Sabermetric research: You gain more by not being stupid than you do by being smart.

You Gain More by Not Being Stupid Than You Do by Being Smart

You Gain More by Not Being Stupid Than You Do by Being Smart

The stadium scene.
July 29 2013 2:59 PM

An Important Life Lesson from Blackjack and Baseball

You gain more by not being stupid than you do by being smart.

A student of the Cerus Casino Academy, a school for croupiers, deals out cards on a black jack table in Paris, on February 27, 2013.
Blackjack: You can lose on purpose, but can you win on purpose?

Photo by Lionel Bonaventure/Getty Images

A version of this story originally appeared on Phil Birnbaum’s blog Sabermetric Research.

Is poker a game of pure luck, or is there skill involved, too?

One way to test, as Stephen Dubner suggested, is to check if it's possible to lose on purpose. If it is, then there must be skill involved, because the player has some control of the outcome. And, of course, it is possible to lose at poker at will, if you want to ... so it's reasonable to argue that poker is a game of skill.

On the other hand, you can't lose the lottery on purpose, no matter how hard you try. So, the lottery is just a game of luck.

But ... there are exceptions to the "lose on purpose" rule.

An easy one is tic-tac-toe. It's easy to lose on purpose—just go second, and take a side square when it's your turn. The first player, assuming he plays his best, is certain to beat you. On the other hand, you can't win on purpose. If both competitors play optimally, the result will always be a draw.


If you don't like that one, try casino blackjack. You can lose on purpose just by hitting every hand—eventually, you'll go over 21 and bust. But, can you win on purpose? Only to a certain limit. If you aren't a card counter, the best you can do is to faithfully follow "basic strategy." In that case, you'll reduce the house advantage to its minimum possible value—0.5 percent—which means that you'll lose, on average, $1 for every $200 you bet. Any deviation from that will be random luck.

That is: You can lose as much as you want, on purpose. But you can't win any more than the best of the other players, on purpose.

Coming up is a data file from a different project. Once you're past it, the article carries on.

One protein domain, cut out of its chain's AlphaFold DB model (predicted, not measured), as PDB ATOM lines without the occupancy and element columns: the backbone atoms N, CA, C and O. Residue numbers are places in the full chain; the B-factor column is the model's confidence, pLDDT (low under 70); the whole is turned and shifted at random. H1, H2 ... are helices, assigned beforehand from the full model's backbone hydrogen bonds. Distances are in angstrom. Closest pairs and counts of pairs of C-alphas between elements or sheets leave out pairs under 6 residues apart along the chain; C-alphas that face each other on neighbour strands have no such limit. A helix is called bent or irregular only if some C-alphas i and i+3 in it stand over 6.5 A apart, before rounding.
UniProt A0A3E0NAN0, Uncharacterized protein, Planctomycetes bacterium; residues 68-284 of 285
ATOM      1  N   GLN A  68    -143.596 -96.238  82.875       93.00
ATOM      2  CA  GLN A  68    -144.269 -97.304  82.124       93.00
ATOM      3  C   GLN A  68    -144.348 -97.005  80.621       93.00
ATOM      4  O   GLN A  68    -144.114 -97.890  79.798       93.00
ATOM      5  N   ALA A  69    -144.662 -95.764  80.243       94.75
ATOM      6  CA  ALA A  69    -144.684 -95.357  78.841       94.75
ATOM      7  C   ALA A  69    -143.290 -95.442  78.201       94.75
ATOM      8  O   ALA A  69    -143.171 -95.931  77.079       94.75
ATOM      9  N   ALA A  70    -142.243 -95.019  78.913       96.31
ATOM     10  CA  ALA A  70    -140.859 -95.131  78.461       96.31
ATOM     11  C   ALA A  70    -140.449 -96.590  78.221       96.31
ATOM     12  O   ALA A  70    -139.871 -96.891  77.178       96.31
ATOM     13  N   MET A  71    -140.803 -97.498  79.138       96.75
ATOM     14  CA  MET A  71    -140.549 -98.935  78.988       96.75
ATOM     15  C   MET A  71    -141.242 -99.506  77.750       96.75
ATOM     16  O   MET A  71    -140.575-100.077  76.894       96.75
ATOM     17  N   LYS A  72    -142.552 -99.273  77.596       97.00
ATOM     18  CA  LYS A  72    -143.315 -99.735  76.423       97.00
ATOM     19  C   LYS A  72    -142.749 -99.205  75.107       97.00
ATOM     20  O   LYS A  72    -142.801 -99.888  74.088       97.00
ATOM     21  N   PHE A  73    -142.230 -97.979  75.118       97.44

Even though blackjack passes the "lose on purpose" rule, I think most people would argue that it's a game of luck. Even though you can lose on purpose, there's no way to win on purpose ... that is, there's no way to beat the best players by improving your skill.

Why is this, that you can lose on purpose, but you can't win on purpose? In this case, it's deliberate, human-caused. When we invent games of skill, we keep the ones that have an interesting struggle to win. We don't care whether there's a struggle to lose, because, who cares? The object is to win.

Or, you can look at it this way. When there's competition for a goal, it's hard to win, because you have to beat your opponent, who's trying just as hard as you. When there's no competition for a goal—like losing—it's easy, because nobody is trying to prevent you.

 If everyone is trying for X, it's hard to be the most X. But it's easy to be the most "not X.”

This seems like it doesn't matter much, but ... there are interesting consequences. Let's suppose that you're a baseball team, and you're trying to decide who to draft. There are 29 other teams competing with you to make the best choice, but nobody competing with you to make the worst choice.

 That means it's hard to beat the other teams on purpose. But it's easy to lose to the other teams on purpose—just pick your mother, for instance.

Now, the interesting part. The same thing applies about winning and losing by accident. It's hard to beat the other teams by accident, but it's easy to lose to the other teams by accident.

Suppose you scout a player, and you think he's the next Mike Trout. The other teams are scouting him too. If you're right about him, and the other teams are too, the only way you're going to get him is if you have the first draft choice. Otherwise, some other team will snap him up before you.

But ... suppose he's not the next Mike Trout. You just happened to see him on a day he went 5-for-5 with three home runs. He's really just a fourth-round pick, and you've badly overrated him. What happens? You inevitably draft him too high, and you suffer. You've lost by "accident." By mistake. By lack of skill.

It's hard to win by intention, fluke, or skill—but it's easy to lose by intention, fluke, or (lack of) skill.

Let's suppose your scouting department concentrates on a few players. It spends substantial time analyzing those players, and it usually does OK valuating them.

There's a player named Andrew. The MLB consensus is that he's going to be the 20th pick. Your scouts spent a lot of time on him, and they think he's better than that. Their opinion is that he's actually the ninth best player in the draft.

There's another player named Bob. MLB consensus says he's the 16th best player. Your scouts think he's only the 30th best.